Project Earth

Project Earth

Sat in the winter gloom, the rain pounding on the windows of my house in north west London and locked down for another week, I can't help my mind from drifting to when "normal" will return again. Able to meet for a coffee, browse in a shop, party the night away. There will be a time when this will all become a distant memory and part of the history books.

But I can't also help but wonder what that future will look like. What will our shopping habits be like? Has Covid accelerated its future? For someone with an online store which is producing a line of ethical, sustainable silk accessories, it would be strange not to be pondering such questions.


Having watched the Social Dilemma on Netflix, I am wary of not exaggerating the news feeds that come my way on social media. From the people I follow and the stories that interest me, is there a real push from consumers to move away from cheap, throwaway items or is it just the diet I am being fed?

There is proof, though. According to a survey in 2020 from the Capgemini Research Institute’s report, Consumer Products and Retail: How sustainability is fundamentally changing consumer preferences, sustainability concerns are now influencing consumer behavior among more than half the population.

So, it seems like more and more people want to know where their products come from and what impact they make. That's one of the reasons why we believe in Silx so much. 


During the autumn, when shops were open (remember that?), I went to Selfridges. It's a store I have visited a lot over the years, more often than not just to browse and marvel at some of the items that often feel unattainable. But I went with a purpose back in October. To visit Project Earth.

For those that don't know, Project Earth was launched in August 2020, the store's five year sustainability plan. Anne Pitcher is the managing director of Selfridges. Pitcher's pitch is this; "I think the pandemic has changed everybody's thinking forever. People will care not only about how you do business, but how you place people and planet at the heart of your thinking".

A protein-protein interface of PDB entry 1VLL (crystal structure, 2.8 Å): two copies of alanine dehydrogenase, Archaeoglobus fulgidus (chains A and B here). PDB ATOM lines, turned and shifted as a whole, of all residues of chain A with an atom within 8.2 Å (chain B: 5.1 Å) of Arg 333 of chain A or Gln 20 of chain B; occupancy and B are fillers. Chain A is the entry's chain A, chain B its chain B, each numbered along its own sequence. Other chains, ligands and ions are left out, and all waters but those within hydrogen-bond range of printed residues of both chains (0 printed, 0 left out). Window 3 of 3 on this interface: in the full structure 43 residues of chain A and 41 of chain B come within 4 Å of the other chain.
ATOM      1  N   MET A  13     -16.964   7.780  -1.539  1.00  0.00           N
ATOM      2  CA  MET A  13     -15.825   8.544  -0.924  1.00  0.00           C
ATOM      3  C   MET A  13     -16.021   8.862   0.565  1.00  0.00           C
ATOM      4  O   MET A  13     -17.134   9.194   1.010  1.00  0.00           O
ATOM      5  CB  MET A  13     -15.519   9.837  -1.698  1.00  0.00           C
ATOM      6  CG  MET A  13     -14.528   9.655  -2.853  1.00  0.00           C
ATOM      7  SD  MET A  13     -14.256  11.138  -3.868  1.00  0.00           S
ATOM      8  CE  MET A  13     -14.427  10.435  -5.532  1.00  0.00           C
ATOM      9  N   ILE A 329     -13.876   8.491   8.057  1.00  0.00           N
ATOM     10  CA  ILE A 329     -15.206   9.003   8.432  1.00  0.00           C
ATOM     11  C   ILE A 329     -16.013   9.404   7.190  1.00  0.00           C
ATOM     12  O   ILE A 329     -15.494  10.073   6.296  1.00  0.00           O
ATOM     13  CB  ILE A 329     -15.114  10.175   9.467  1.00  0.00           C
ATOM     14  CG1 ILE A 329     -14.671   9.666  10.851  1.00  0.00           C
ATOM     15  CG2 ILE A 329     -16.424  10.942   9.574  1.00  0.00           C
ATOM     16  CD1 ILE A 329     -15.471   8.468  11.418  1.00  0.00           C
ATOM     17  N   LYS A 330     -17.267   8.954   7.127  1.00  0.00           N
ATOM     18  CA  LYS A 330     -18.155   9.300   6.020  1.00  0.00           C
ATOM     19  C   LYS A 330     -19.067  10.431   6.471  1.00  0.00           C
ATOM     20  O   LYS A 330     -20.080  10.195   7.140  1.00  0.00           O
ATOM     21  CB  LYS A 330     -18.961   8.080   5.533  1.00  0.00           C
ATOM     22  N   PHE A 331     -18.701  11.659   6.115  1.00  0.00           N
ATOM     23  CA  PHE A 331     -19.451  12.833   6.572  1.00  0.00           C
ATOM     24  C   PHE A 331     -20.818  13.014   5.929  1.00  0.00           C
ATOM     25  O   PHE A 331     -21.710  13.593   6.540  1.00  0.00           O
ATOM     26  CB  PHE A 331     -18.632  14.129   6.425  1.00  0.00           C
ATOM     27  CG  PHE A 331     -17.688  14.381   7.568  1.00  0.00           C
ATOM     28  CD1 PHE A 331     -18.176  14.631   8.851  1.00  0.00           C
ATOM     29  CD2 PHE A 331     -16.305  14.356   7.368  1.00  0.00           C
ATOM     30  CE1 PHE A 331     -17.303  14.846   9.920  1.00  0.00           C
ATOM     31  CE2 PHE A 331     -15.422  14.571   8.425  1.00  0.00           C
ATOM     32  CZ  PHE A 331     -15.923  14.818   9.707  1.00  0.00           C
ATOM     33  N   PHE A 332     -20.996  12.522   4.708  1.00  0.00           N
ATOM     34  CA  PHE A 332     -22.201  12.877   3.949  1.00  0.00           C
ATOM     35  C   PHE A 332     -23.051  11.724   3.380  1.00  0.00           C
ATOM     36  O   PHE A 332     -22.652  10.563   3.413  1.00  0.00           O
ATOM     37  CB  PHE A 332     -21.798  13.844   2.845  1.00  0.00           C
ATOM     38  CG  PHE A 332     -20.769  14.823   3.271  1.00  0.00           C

Selfridges has introduced clothing rental (Rent Your Wardrobe), a second hand fashion shop (Resellfridges), beauty pack recycling and a "concierge" to help organise product repairs.

I loved exploring the areas. From upcycled bags, trainers and clothes to vegan and cruelty free beauty products. You could kit yourself, your wardrobe and your bathroom out, knowing the products and the materials will have low impact on the environment. In our next blog, we'll be getting an inside view from one of the owners whose brand features in the store's Project Earth. Watch out for that!


In Sweden, they've gone a step further and they've been at it a while. Since 2015, a recycling shopping centre (ReTuna) has been open near Stockholm. It's cleverly located next to the city's recycling centre, so there's no shortage of goodies for them to pick from.

With people dropping off damaged items like clothes, electronics, furniture and bikes, they're repaired or upcycled and sold again. There's also new goods and products to buy which are all sustainable and the food court dishes up organic and eco friendly meals. 

Maybe one day soon, if you're in Stockholm or Oxford Street, you'll be able to buy your Silx organic silk accessories there! For now, you'll just have to stay online!

Leave a comment

Please note: comments must be approved before they are published.